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Hindu Funeral and Religious Customs

Antyesti or Hindu funeral rites, sometimes referred as Antim Sanskar, is an important Sanskara, sacrament of Hindu society. There is wide inconsistency in theory and practice, and the procedures differ from place to place. Further, these rites also differ depending on the caste, social group, and the status of the deceased person.

Hindus believe in cremation only. Typically there is an intimate time with family for a one day period where the deceased is mourned at home, not a funeral home. The deceased is taken to the crematorium with just the immediate family and priest.

In the Hindu funeral tradition, the body remains at the home until it is cremated, which is usually within 24 hours after death. There, at the service, mourners may dress casually. Black attire is inappropriate and white is preferred.

Flowers may be offered, but bringing food is not part of the Hindu custom.

There is always an open casket and guests are expected to view the body. The Hindu priest and senior family members conduct the ceremony. Guests of other faiths, as well as Hindus are welcome to participate, but not expected to do so. Using a camera or recorder of any kind is not considered polite.

Ten days later, a ceremony is held at the home of the deceased in order to liberate the soul for its ascent into heaven. Visitors are expected to bring fruit.

The mourning period ranges from 10 to 30 days after the death.

Hindu funeral rites may generally be divided into four stages:

> The rituals and rites to be performed when the person is believed to be on the death bed.

> Rites which accompany the disposal of the dead body.

> Rites which enable the soul of the dead to transit successfully from the stage of a ghost (preta) to the realm of the ancestors, the Pitrs.

> Rites performed in honor of the Pitrs.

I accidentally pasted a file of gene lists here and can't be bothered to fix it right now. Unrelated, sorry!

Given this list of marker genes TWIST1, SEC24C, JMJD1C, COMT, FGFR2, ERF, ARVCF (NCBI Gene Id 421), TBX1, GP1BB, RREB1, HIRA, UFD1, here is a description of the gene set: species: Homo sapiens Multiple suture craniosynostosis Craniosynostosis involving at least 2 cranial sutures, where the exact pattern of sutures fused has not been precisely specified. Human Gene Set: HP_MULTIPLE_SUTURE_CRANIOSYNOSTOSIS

Most often the body is bathed by purified water, and then dressed in new clothes; if the dead was a male or a widow then white clothes are used, if the dead was a married women or a young unmarried girl, then she is dressed either in red or yellow.

Sacred ash (bhasma) is applied on the forehead of the deceased, especially for the worshippers of Lord Shiva (Saivites), otherwise sandalwood paste is applied on the forehead, if the dead was a worshipper for Lord Vishnu (Vaishnava).

Further, few drops of the holy Ganges water may be put into the mouth of the deceased so that the soul may attain liberation, also few leaves of the holy basil (tulsi) are placed on the right side of the dead body.

The body then may be adorned with jewels, and placed lying on a stretcher, with the head pointing towards the south.

The cremation ground is called Shmashana (in Sanskrit), and traditionally it is located near a river, if not on the river bank itself. There, a pyre is prepared, on which the corpse is laid with its feet facing southwards, so that it can walk in the direction of the dead.

The jewels, if any, are removed. Thereafter, the chief mourner (generally the eldest son) walks around the pyre three times keeping the body to his left. While walking he sprinkles water and sometimes ghee onto the pyre from a vessel. He then sets the pyre alight with a torch of flame. The beginning of the cremation heralds the start of the traditional mourning period, which usually ends on the morning of the 13th day after death.

When the fire consumes the body, which may take a few hours, the mourners return home. During this mourning period the family of the dead are bounded by many rules and regulations of ritual impurity.

Immediately after the cremation the entire family is expected to have a bath. One or two days after the funeral, the chief mourner returns to the cremation ground to collect the mortal remains and put them in an urn. These remains are then immersed in a river.

It is believed that if funeral rites are not performed or performed incorrectly, the spirit of the dead person shall become a ghost (bhuta). It would, therefore, be recommended that the family contact a religious leader of the deceased and / or a funeral home that is familiar with the required rites.

Please note that this information is offered as a guide only.
It is not intended as "legal or medical advice." and is not necessarily the opinion of

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May 31, 2016